An overview of Google’s latest plans and products What Google's latest plans and products mean for your e-commerce brand

Google Assistant

At Google's I/O developer conference in early May, the search engine behemoth laid out its upcoming plans and products.

Here's what Google managers told us was coming and how their upcoming changes will affect your e-commerce brand.

Hint: It's all about intelligence, simplicity, and digital wellbeing.

And it starts with predictive AI.
  • Google Photos - Expect Google Photos to recognize the people in your photograph and suggest sharing it with them.

  • Google Assistant - The personal robot will get easier and more natural to talk with. Google Assistant now powers more than 5,000 types of devices and supports 30 languages in 80 countries.

  • Continued Conversation Experience - You won't have to say "Okay, Google" every time you want to chat with the search engine.

  • Google Assistant Experience for Families - Parents worry their kids are getting in the habit of being bossy, since you don't need to say "please" to Google. That's changing. Google Assistant will soon compliment you when you say "please."

  • New Visual Experience - Later this year, Google Assistant will give you a visual snapchat of your day.

  • Google Assistant will soon be able to call a business and schedule an appointment for you.

What does predictive AI mean for your e-commerce brand? By putting Artificial Intelligence to work, you can predict what your customers will want - from the macroscale down to the level of the individual consumer. Ironically, machine learning also lets you engage with your customers in a more personal and valuable way, recommending the right products with the right message at the right time. Predictive AI will also help brands identify customers, answer their questions, and retarget them for sales.

Fear Of Missing Out (FOMO) drives response.

What makes us feel like we have to respond to notifications and texts the minute we receive them? It's FOMO, the fear of missing out. Google wants to help us defeat that fear with what it calls "digital wellbeing."

The search engine knows our habits and can use them to help us power off our devices, take breaks, and connect with the people in our lives who matter. For instance, YouTube will soon admonish you to give the videos a rest, and you'll be able to see how much time you're spending on your phone every day.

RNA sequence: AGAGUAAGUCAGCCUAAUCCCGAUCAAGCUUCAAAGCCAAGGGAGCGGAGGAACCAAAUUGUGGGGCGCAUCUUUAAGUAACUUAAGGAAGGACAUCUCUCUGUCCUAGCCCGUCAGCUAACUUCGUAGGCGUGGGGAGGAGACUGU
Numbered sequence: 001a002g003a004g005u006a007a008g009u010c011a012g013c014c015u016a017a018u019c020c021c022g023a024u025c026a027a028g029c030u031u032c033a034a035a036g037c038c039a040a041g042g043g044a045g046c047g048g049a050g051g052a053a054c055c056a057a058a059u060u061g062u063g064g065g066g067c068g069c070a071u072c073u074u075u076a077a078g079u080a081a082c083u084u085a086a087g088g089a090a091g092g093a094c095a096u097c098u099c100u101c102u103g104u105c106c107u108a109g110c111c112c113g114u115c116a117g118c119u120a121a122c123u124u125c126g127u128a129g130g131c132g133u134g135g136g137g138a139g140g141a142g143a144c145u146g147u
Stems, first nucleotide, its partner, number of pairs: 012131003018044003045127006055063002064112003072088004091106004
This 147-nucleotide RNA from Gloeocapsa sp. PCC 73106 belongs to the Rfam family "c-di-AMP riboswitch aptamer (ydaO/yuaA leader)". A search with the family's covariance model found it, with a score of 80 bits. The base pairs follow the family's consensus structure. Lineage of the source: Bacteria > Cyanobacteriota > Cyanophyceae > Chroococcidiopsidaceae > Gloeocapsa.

Google gives people as much information as possible to help them turn loose of the internet.

What does "digital wellbeing" mean for your e-commerce brand? Digital wellbeing has two components: attention and ethics. Google wants to help users pay closer attention to work without every buzz, ping, and ding distracting them. Ecommerce brands are also competing against a short attention span and a thousand annoying interruptions. That means people trust word-of-mouth recommendations, newspaper ads, and customer reviews more than ever. They avoid the marketers who are jamming new info under their noses and instead focus on their friends. So you need to become one of those.

Ethics, the second component of digital wellbeing, relates to consumer expectations. Despite the pervasive sense that we live in an ethically dubious culture, most people are conscious of the moral impact of their purchase power. As a brand, you can let your ethical flag fly while still being humble, sincere, and inoffensive.

Google is getting more personal so it's getting simpler.

Google News will show you the information you care about. The longer it observes your reading habits, the better it will get at showing you what you want to know. While that might disturb social ethicists who are already concerned that we live in a series of small echo chambers, it also means Google is getting uber-personal.

Plus, it's getting social. In Google Maps' new version, you and your friends can vote on the entertainment choice of the night. On top of that, you can even wave your phone's camera around to navigate yourself right into street view.

The technology is complex, but the user experience is getting simpler and more personal all the time.

What does a simple, personal, and social experience mean for your e-commerce brand? Make your website, email campaigns, and retargeting ads as personal as possible. And make your checkout experience 100% intuitive. Watch your cart abandonment rates drop, too, when you do that. Finally, consider ways to make online shopping a social experience between friends. Expand beyond the customer and the computer screen.

Final thoughts

As Google's technology grows more intelligent and intuitive, your e-commerce brand needs to follow its lead. You don't have to keep up with the technological innovations, but you do need to make sure your customer experience is identical to what internet users are coming to expect from the biggest online company in the world.

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